Climate Survey Brings Attention to Faculty Satisfaction

In Nov. 2016, a survey was sent out to the faculty concerning satisfaction, workload, and stress levels. With over 250 responses, the 2016 Faculty Climate Survey attempted to answer 27 questions pertaining to different aspects of being a professor at Mines. While the results show that faculty satisfaction has increased since the last time the survey was sent out in 2014, there are concerning changes from the previous survey and overall worrisome responses.

According to the Fall 2016 Faculty Climate Survey Summary Report, teacher satisfaction has greatly increased from the 2014 results. In regards to his satisfaction, Dr. Robert Amaro, a teaching associate professor in the Mechanical Engineering department, said, “When I can get a subset of a class excited about a topic I’m teaching, it is very gratifying. I see it when they ask very hard questions that I can’t answer or when there’s the ‘aha’ moments on their faces.”

Interestingly, while the satisfaction has reportedly increased, two-thirds of the faculty that responded reported that their workload has increased significantly over the past two years.

The level of stress professors face ranges beyond those of their teaching responsibilities. About a third find their department politics to be an extensive stressor and about 18% of respondents said that the campus politics serve as an extensive stressor. Amaro shared, “A lot of my stressors come from the teaching loads and the general loads placed upon me. It appears as though general support for the undergraduate curriculum has leveled off but the student body is still increasing.”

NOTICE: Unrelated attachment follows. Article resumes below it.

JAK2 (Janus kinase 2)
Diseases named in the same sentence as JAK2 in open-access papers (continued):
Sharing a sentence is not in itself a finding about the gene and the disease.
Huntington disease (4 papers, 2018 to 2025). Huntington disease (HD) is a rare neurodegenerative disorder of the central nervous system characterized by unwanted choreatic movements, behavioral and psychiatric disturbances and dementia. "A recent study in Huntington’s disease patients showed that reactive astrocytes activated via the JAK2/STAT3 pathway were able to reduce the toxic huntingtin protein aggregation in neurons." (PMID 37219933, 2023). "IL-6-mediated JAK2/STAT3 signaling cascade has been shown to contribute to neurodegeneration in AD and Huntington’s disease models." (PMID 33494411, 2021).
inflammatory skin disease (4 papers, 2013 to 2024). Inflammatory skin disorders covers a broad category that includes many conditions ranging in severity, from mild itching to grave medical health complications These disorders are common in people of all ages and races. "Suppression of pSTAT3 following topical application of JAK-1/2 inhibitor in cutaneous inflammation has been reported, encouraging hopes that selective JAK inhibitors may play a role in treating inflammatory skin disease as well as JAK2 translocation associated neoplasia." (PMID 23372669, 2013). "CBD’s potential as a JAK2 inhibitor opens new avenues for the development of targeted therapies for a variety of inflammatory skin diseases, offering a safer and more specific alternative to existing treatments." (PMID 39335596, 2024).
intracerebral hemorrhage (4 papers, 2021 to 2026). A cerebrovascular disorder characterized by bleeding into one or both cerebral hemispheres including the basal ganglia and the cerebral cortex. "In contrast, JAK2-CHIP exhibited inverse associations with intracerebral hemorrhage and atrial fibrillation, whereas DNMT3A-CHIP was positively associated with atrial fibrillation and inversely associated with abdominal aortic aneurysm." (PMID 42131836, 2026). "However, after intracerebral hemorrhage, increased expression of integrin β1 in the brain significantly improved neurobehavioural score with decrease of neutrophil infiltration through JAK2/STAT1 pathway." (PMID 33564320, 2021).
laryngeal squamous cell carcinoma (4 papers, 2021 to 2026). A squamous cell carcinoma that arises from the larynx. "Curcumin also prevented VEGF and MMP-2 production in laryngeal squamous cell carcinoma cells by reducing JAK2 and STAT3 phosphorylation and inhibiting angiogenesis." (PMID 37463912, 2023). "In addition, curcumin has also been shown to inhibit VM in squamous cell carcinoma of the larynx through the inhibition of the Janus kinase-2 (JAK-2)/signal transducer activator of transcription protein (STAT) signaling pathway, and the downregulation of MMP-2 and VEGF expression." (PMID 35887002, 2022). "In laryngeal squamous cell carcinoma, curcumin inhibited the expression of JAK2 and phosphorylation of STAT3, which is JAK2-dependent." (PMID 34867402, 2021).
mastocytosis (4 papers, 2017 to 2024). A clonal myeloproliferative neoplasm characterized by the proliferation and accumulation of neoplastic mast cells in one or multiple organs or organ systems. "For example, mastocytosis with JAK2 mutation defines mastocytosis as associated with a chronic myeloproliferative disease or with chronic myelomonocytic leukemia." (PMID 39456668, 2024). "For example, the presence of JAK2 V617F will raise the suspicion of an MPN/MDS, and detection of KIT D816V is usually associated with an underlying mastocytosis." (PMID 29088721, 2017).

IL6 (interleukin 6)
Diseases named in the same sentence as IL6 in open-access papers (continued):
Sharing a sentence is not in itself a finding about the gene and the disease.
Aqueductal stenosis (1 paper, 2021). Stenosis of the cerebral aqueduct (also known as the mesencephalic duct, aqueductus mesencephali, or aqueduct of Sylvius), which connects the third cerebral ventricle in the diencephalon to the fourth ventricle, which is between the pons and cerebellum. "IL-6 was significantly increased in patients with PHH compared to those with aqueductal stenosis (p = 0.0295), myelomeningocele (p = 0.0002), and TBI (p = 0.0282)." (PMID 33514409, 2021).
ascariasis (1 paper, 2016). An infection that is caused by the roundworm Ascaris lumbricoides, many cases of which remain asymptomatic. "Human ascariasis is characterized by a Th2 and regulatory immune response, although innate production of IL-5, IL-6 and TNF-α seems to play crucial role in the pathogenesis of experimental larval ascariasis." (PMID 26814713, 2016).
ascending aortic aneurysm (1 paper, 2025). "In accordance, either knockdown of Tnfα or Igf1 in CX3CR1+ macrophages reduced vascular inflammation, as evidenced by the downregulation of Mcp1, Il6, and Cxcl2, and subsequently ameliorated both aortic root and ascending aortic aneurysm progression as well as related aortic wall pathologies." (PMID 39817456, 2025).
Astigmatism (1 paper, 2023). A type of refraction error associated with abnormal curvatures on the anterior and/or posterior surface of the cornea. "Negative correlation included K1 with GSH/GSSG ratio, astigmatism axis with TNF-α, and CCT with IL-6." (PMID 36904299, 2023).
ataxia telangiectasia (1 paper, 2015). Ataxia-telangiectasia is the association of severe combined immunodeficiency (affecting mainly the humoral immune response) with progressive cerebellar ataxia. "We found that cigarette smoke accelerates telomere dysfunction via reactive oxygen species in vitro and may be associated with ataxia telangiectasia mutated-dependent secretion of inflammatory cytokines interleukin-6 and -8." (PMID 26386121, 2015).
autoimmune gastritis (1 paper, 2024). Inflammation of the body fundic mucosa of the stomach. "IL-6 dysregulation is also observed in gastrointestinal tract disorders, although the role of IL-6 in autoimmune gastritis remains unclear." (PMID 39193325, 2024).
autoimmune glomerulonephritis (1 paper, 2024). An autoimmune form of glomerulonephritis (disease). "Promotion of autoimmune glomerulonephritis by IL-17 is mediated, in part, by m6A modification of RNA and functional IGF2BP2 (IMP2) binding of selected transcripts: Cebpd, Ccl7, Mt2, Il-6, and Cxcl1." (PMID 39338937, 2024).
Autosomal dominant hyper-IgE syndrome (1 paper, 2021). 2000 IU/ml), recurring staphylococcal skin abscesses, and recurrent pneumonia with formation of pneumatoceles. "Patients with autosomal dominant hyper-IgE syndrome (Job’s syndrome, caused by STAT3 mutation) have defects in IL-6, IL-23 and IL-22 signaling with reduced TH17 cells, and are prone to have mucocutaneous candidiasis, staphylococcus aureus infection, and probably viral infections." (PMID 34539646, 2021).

Though satisfaction is said to have increased, Amaro has found his satisfaction decreasing. Amaro said, “I am here primarily to teach the undergraduates and it is my perception that, outside of the professors and the immediate department folks, there is a lack of understanding that the undergraduates are the primary clientele.”

Amaro  believes the undergraduate students need improved support. “For example, reasonable class sizes, laboratories that reflect the curriculum we would like our students to experience, and administrative departments that understand that one of our primary clientele is the undergraduate population, and that our job is to serve our clientele,” said Amaro.

The survey indicates that job satisfaction amongst professors at Mines in generally low.  A little over a third of the respondents disclosed that they are at least somewhat likely to leave Mines within the next three years. The concerns brought to light in the Faculty Senate Climate represent a large range of improvements that need to be made on campus.


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